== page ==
It was pure joy for the kids ripping into the toys boxes. And I loved it, too! I’ve been able to drop off gifts like that before, but never once have I been in a situation where I really needed something material and then, out of kindness, it was provided by a stranger. But today I felt like one of the kids when we were unpacking all that stuff—it was so exciting! Malaika literally has about six toys: a broken teapot, two dolls, a doll house from which all the dolls are missing, one red car, and a coloring book with some colors. There were swords, balls, toy cars galore, masks, dress-up clothes, notebooks—SO MUCH FUN PACKED INTO THE THOSE BOXES! And more than that, enough food to feed the kids and hungry families that come around in the afternoon for a few months. What a blessing. It was such a cool experience to be on the other side of such pure kindness…to be able to receive.

As we were unpacking the boxes, we gave out some of the food to the kids right away. I was a little surprised to see some of the orphanage workers eating the few chocolate bars that had been included in them, even as they kindly offered some to me (which I gave to poor Cindy, who I was still feeling bad for). That was another Big Reminder for me of how blessed I am. Even for those who are working here in Hilbrow—and who have enough to eat, luxuries like chocolate are still few and far between. I know things like clean showers or a closet full of clothes don’t exist. It was weird to go so quickly from feeling like I was receiving (along with kids) much-loved and needed gifts from a stranger, to remembering that I was actually a white girl from Edmond, Oklahoma, who had enough money to go to college and buy as much chocolate as I please. I’m just here temporarily. It gives you a lot to think about, doesn’t it?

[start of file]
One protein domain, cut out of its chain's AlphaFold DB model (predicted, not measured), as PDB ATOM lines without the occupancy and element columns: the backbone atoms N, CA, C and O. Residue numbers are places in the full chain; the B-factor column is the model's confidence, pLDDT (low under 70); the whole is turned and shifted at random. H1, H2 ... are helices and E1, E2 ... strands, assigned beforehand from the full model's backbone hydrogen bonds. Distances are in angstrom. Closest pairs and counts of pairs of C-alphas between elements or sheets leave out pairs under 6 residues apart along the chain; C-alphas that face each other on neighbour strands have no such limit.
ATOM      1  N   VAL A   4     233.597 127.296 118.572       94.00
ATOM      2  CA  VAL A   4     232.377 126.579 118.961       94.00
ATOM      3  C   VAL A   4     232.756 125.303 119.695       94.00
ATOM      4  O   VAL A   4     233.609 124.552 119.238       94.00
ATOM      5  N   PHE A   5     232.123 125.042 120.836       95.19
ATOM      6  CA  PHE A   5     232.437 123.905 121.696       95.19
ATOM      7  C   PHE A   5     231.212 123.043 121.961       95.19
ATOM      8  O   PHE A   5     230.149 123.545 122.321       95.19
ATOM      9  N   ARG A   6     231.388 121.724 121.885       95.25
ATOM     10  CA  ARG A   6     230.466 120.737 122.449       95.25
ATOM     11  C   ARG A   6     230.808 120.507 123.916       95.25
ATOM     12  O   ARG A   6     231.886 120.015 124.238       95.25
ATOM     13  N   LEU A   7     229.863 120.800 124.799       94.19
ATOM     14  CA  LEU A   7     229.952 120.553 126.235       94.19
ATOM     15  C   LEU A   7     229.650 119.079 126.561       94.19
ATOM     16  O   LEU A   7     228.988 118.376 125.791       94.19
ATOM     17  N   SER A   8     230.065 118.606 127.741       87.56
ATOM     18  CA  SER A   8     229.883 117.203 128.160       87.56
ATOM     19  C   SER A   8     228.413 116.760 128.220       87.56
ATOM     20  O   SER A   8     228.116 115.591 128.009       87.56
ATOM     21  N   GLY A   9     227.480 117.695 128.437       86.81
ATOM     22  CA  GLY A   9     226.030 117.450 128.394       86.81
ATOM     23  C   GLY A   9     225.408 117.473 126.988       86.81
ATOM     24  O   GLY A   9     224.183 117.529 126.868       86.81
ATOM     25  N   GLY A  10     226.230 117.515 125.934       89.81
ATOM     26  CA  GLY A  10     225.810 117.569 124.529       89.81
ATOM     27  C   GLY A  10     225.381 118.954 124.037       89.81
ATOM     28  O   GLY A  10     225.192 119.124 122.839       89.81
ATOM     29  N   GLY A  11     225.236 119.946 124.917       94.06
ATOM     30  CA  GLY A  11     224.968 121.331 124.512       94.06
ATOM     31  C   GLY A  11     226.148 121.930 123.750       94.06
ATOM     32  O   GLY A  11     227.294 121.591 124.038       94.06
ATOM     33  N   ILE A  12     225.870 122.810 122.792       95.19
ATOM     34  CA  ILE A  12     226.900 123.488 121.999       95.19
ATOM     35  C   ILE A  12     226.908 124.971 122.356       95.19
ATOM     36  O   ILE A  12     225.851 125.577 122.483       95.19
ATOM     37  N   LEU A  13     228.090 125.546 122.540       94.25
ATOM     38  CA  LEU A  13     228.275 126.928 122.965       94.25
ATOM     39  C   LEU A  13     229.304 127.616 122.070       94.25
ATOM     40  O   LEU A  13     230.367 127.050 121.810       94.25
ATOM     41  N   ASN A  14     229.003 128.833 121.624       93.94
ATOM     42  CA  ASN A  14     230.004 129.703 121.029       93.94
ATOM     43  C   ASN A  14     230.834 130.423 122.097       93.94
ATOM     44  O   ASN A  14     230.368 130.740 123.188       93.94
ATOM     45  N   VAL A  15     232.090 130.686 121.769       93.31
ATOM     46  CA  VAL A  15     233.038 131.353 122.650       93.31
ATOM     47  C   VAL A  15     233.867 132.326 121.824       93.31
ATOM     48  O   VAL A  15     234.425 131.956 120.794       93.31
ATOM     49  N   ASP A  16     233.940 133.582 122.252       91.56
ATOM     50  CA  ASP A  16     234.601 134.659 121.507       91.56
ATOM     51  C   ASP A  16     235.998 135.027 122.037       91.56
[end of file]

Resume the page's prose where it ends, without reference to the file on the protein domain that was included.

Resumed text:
Here’s some pictures of the kids being adorable. Can’t you feel their happiness today?!